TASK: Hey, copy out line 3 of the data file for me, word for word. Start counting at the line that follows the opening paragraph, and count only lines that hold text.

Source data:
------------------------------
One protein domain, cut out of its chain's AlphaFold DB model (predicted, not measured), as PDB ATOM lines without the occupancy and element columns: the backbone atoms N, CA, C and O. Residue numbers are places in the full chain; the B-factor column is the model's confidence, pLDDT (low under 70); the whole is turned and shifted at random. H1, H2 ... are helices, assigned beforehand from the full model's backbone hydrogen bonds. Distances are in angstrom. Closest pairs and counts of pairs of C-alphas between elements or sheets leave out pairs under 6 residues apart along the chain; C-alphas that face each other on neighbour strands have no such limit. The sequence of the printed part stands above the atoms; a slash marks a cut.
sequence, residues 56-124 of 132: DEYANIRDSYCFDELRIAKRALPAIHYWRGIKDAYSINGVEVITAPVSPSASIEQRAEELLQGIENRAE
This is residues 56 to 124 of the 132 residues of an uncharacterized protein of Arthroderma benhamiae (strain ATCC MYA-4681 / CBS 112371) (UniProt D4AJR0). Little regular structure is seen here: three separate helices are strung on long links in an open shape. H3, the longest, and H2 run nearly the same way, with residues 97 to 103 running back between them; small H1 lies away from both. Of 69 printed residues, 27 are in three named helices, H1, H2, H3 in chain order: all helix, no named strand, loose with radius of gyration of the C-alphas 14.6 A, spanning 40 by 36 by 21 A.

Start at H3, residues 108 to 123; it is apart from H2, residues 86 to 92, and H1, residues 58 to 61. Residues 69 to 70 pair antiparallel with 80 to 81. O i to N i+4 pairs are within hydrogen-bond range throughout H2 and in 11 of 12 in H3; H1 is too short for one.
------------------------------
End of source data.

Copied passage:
Start at H3, residues 108 to 123; it is apart from H2, residues 86 to 92, and H1, residues 58 to 61. Residues 69 to 70 pair antiparallel with 80 to 81. O i to N i+4 pairs are within hydrogen-bond range throughout H2 and in 11 of 12 in H3; H1 is too short for one.